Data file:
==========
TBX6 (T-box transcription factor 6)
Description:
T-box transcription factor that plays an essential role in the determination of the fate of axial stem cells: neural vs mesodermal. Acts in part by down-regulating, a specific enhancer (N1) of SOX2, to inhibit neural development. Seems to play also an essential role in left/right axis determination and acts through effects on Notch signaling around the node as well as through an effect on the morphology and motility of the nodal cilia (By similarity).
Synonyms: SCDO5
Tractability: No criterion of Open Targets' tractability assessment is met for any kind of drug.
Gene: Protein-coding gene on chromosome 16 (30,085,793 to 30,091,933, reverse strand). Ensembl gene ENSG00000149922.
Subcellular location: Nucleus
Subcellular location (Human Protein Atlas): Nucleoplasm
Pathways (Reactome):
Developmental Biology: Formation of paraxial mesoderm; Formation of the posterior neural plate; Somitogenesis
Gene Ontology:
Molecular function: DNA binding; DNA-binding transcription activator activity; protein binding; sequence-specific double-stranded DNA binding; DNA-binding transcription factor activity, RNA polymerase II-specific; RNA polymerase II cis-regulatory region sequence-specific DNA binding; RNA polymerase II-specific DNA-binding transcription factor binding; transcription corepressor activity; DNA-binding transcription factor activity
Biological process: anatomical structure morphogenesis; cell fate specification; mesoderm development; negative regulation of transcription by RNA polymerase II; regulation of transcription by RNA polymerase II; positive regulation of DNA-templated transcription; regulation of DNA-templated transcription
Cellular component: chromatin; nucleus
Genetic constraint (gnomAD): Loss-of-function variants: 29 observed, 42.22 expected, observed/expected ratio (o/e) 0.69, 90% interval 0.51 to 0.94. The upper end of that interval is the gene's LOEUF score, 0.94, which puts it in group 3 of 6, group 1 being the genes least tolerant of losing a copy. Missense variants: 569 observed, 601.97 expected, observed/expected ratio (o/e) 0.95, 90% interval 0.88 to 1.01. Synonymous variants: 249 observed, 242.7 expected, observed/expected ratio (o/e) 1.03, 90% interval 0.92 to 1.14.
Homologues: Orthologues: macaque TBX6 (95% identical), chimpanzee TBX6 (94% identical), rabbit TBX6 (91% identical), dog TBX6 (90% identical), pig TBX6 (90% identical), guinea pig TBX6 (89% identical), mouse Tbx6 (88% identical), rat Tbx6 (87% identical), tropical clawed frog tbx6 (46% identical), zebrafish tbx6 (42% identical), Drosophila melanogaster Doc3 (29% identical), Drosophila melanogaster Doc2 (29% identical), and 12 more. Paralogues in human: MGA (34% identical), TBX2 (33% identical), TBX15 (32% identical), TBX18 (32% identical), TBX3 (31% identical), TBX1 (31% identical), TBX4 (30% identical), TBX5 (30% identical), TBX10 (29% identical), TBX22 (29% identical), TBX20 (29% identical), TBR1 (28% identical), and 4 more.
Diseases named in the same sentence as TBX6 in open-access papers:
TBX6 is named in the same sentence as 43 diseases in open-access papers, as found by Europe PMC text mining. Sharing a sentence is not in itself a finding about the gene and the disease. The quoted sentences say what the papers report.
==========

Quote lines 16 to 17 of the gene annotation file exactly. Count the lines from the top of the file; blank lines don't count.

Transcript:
Homologues: Orthologues: macaque TBX6 (95% identical), chimpanzee TBX6 (94% identical), rabbit TBX6 (91% identical), dog TBX6 (90% identical), pig TBX6 (90% identical), guinea pig TBX6 (89% identical), mouse Tbx6 (88% identical), rat Tbx6 (87% identical), tropical clawed frog tbx6 (46% identical), zebrafish tbx6 (42% identical), Drosophila melanogaster Doc3 (29% identical), Drosophila melanogaster Doc2 (29% identical), and 12 more. Paralogues in human: MGA (34% identical), TBX2 (33% identical), TBX15 (32% identical), TBX18 (32% identical), TBX3 (31% identical), TBX1 (31% identical), TBX4 (30% identical), TBX5 (30% identical), TBX10 (29% identical), TBX22 (29% identical), TBX20 (29% identical), TBR1 (28% identical), and 4 more.
Diseases named in the same sentence as TBX6 in open-access papers: